When I first sat down to write this blurb introducing you to the magic that is this week’s NITH artist Lady Lamb the Beekeeper, I began by formatting a blog post which she had sent me via email. She had separated every line or two, not writing in traditional paragraph form that we’ve grown so accustomed to here on the OurStage Magazine. About halfway through consolidating her sentences into paragraphs, I stopped myself. Something in her description of her dream worlds and how they inspire her work was so melodic and beautiful that I realized it would have been a shame to lump her poetry all together. Funny how writing can become so second nature for an artist that everything becomes a song. Without further ado, I give you “Artist Takeover” by Lady Lamb. Now if only we might get her to write a tune to it?
“Last night I ate an entire apple pie with a spoon while sitting high up on a ladder.
When I had finished the last bite of the pie, I stepped down the ten or so rungs to the ground and walked to the outdoor stand where I had bought the pie only minutes before. The woman behind the counter was busy wiping crumbs from around a pie she had just sliced and placed on a pink serving plate.
I walked up to her and ordered another. She looked at me as though she was trying to place whether she had just served me a full pie that I had very apparently eaten in the few minutes since returning. She handed me the pink plate and as soon as she did, I woke up.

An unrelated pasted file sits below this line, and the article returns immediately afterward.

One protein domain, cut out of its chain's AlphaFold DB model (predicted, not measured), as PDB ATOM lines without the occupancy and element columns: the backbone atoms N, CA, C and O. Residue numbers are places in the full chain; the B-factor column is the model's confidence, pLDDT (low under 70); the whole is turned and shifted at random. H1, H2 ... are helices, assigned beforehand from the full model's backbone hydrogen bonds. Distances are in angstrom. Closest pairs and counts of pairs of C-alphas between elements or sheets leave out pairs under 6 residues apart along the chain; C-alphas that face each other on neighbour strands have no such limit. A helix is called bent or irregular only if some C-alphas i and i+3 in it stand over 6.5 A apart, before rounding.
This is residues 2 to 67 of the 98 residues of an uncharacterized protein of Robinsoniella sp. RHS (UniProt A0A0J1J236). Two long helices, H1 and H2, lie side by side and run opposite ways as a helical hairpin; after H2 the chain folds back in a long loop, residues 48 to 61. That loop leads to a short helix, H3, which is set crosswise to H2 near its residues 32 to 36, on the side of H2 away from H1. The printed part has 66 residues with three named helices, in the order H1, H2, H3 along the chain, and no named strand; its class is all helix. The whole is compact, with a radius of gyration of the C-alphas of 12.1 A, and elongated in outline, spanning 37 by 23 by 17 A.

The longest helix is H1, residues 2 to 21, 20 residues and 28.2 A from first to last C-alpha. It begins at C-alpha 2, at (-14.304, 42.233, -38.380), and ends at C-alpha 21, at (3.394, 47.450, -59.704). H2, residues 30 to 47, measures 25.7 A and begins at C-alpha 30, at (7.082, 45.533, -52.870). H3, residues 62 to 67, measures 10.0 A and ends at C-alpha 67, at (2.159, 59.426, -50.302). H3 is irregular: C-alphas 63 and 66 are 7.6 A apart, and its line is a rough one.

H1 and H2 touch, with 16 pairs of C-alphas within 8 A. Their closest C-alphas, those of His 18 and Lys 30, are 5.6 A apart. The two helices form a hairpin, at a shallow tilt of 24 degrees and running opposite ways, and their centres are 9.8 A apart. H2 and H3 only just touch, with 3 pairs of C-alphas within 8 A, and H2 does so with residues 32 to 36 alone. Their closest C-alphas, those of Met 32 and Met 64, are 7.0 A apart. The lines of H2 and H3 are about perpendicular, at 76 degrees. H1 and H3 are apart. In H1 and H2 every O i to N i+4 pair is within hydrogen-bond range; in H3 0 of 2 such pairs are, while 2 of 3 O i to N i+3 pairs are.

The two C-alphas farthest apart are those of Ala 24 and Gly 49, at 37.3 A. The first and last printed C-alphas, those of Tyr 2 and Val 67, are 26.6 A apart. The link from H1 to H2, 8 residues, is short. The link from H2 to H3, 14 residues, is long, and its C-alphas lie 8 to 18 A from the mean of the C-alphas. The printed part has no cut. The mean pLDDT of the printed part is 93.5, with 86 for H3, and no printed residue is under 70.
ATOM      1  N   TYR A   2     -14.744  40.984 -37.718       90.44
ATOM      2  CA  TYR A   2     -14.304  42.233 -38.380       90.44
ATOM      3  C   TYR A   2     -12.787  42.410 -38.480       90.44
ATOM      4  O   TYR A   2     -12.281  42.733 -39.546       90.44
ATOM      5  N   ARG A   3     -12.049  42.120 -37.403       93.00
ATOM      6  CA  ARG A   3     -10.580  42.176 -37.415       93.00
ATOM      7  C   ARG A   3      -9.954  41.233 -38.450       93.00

Coincidentally, today I went out to eat with a friend who mentioned that he was craving pie.
We went to a family bakery. Having felt as though my dream had been vivid enough to have satiated my personal pie craving, I ordered a slice of chocolate cake instead.
Dreams are a main inspiration of mine.
Photo by Shervin Lainez
No matter how silly or contrived or terrifying my dreams may be, they are such a massive part of my life.
They tend to carry into my day, and seemingly find their way into my songs.
I’m sure later on when I take out my guitar I will undoubtedly find myself singing about baked apples and ladder rungs.
After all, my attempts to lucid dream three years ago—which coincided with beginning to make music—brought about my moniker; I was keeping a notebook by my bed to semi-consciously scribble parts of my dreams down in the dark.
Roughly three years ago, Lady Lamb the Beekeeper was found scrawled out on a page in sloppy cursive. I put the name to the recordings and went full-force from there.
Whether I’m dreaming of apple pie or airplane crashes, it has become apparent to me that the images and interactions my brain cooks up overnight have been placed there to be embraced.
I once had a dream in which an old friend of mine looked me straight in the eyes as I was making my bed and said, “You know, almond-colored sheets are best for dreaming.’
At that point, I was struggling with having terrible nightmares nearly every night.
I went out and bought a beige colored fitted sheet and (as best I could match) an almond-colored top sheet for my bed.
I’m not asking you to believe in the power of recalling dream-sentences and taking them seriously, but it worked.
Paying attention to my dream world has helped me better understand my real world and served as a way to channel fear and hope and desire into music that I hope is very visual. Dreamily visual.”